As I sat in on the Young Men President’s introduction to the new Duty to God program a few weeks ago, I was stuck by two things - how well this program trains the young men to be ready to use the “Preach My Gospel” program when they are missionaries, but also how well the new model for the program will and should be working for us in our home schools.
The greatest changes to the program are the Learn, Act, and Share. The young man is instructed to learn about a topic and then set goals that will help him make what he has studied a part of his life. The goals are personal and can be big or small as the young man chooses. After setting the goals the young man then acts by working to accomplish the goals he has set. Once he has set and accomplished the goals he is asked to share his experiences with his quorum, friends or his parents. This is a form of return and report and, as the manual says, will strengthen his testimony of what he is learning and will strengthen the testimonies of those he shares with. This will help the young man share personal experiences with those he teaches not only on his mission, but throughout his life. The gospel teaching becomes personal, not just academic.
I was struck by how this is the model we need to follow in our homeschools. This is the next step in our search for excellence and a Zion education for our children.
When we use the public school as our measuring stick of how our homeschools should run, it is easy to get overwhelmed and frustrated that we cannot accomplish all that is required in the 12 years allotted to us. There is so much! But when we take the time to break it down to what we really want our children to be when they graduate from our homeschools, for many of us academics is not at the top of the list. At the same time we want our children to ready for college or whatever their life’s mission has in store for them.
How can we use the model of the new Duty to God program to help us? First, we prayerfully consider what our goals are for each of our children for the coming year. What are their weakness and strengthens? What do we think are the most important things to be done in the coming year? What can we do to help them develop their talents and abilities? Do they need help in certain areas either temporally or spiritually? We need to choose only a few- too many and it will be overwhelming and discouraging for both us and our children.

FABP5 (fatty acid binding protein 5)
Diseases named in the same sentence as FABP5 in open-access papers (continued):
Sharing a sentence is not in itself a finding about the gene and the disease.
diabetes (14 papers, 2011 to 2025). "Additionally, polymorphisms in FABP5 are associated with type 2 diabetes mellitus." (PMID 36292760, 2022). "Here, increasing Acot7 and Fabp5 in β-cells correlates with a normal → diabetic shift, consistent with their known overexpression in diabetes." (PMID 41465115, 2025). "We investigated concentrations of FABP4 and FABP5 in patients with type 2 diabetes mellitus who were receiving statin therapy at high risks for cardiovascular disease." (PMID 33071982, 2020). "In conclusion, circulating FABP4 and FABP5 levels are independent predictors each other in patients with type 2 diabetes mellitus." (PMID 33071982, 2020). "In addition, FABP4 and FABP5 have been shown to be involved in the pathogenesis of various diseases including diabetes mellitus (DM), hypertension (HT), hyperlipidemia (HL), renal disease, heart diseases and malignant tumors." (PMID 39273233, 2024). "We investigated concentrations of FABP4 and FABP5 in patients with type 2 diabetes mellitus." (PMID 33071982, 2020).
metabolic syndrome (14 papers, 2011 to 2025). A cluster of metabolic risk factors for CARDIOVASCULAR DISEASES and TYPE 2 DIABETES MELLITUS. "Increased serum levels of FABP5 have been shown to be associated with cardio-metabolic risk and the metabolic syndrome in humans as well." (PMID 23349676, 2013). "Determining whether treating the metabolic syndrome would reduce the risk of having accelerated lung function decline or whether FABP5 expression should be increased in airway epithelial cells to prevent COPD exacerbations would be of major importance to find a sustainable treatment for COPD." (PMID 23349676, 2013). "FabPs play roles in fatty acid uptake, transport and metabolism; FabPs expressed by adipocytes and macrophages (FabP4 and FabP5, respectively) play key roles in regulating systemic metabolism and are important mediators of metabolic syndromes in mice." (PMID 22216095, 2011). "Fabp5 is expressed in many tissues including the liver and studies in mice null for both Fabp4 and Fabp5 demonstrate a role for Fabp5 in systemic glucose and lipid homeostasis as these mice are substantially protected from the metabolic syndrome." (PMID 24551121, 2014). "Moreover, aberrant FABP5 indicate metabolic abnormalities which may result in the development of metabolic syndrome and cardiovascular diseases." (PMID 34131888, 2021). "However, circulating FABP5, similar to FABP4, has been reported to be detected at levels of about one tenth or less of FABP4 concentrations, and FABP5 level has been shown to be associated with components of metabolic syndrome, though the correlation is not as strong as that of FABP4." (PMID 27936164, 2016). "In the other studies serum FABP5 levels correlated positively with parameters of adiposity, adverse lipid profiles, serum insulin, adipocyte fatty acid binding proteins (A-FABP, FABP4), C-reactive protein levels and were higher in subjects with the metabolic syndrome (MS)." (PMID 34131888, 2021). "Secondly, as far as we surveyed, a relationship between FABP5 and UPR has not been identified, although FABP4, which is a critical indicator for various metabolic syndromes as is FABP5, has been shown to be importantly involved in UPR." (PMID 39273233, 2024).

One of the ways that our family does this is with school blessings at the start of the school year. Then I meet with each of my children and we talk about the things Heavenly Father thinks they should focus on and encourage them to find ways to work on those things.
After we have those areas of focus, then we help them set goals that help get them where we want them to be. When our children have input into their goals, then they own them and are more willing to accomplish them.
As they work at achieving their goals we have them report their progress to us, not to brow beat them but to encourage and redirect as necessary. As they study throughout the year we can have them report at FHE, for example, or at the dinner table, the things they have studied that interested them most or gave them the most trouble before they finally conquered it. This will help them see they are actually accomplishing and learning right through the year.
My family has used the return and report idea in several ways. At dinner the kids like to tell their dad the things they did that day for school or something they learned they think is cool. That can lead to some interesting discussions and debates! Another thing we like to do is have a game night where we play a Trivia game with questions from the science or history unit we have just completed. I have had my elementary aged kids give their older siblings a run for their money! We also like to do history nights where we have food from the country or time in history we have studied. Then we have displays or plays or whatever the kids come up with to round out the evening.
One of my kid’s favorites is our monthly talent night. Sometimes this bombs, but more often than not it is a great way for my kids to show off. They can play a song they are learning, showcase art work, recite a poem, tell a joke, or perform a skit- it doesn’t matter. Everyone has to do something, even mom and dad. Sometimes they combine their efforts and can come up with some really fun stuff. Since my kids are musically inclined the evening usually ends with a sing-a-long, building memories and strengthening family ties.
I am always amazed at the development of the new programs in the church. They are moving us step by step toward our Savior and our Heavenly Father. I believe we can do the same things this program teaches with our families and our homeschools as we work to perfect a Zion education.
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